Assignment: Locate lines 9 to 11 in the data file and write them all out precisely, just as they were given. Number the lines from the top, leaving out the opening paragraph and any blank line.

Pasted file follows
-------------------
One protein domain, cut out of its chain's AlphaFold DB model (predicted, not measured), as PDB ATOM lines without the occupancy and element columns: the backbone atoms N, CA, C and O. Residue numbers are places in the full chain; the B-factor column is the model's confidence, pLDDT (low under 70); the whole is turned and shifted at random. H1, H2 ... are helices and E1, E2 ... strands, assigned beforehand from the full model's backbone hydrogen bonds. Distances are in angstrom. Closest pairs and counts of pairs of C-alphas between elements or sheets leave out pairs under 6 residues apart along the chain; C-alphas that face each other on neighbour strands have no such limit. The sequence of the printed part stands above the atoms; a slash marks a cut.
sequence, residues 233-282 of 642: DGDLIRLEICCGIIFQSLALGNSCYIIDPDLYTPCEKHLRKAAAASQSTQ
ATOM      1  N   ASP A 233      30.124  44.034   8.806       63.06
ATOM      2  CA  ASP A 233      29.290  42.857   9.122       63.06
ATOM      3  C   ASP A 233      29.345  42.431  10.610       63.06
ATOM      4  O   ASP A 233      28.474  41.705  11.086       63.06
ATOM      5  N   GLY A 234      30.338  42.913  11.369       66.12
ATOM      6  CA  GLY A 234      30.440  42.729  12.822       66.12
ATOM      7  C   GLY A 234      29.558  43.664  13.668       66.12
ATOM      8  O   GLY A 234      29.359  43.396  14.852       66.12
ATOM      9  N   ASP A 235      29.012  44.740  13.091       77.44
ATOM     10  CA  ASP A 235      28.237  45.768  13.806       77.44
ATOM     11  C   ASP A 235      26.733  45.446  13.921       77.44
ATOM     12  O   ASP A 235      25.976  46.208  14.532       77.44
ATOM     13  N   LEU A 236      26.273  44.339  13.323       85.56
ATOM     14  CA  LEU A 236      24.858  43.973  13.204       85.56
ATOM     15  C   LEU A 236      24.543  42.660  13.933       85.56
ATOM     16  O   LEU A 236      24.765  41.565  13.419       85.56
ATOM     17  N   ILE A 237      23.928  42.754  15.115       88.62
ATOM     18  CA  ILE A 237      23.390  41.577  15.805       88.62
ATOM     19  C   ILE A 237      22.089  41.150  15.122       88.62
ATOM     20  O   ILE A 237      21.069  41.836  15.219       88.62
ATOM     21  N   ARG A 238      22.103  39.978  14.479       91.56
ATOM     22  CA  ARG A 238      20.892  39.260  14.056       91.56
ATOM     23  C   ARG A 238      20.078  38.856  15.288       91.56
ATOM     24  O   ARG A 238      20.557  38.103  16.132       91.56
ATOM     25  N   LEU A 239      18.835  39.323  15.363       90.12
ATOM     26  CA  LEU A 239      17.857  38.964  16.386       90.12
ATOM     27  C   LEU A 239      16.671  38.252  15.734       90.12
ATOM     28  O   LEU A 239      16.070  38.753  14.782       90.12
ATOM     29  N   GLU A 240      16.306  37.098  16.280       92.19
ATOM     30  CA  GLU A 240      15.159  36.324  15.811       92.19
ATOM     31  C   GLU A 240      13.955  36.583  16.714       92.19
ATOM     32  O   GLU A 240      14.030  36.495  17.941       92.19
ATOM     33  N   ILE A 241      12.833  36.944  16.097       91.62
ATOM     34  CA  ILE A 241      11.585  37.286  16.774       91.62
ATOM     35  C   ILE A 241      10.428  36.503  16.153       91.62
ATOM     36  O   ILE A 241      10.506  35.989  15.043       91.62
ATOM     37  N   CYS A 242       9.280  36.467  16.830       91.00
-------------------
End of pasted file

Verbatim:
ATOM      8  O   GLY A 234      29.359  43.396  14.852       66.12
ATOM      9  N   ASP A 235      29.012  44.740  13.091       77.44
ATOM     10  CA  ASP A 235      28.237  45.768  13.806       77.44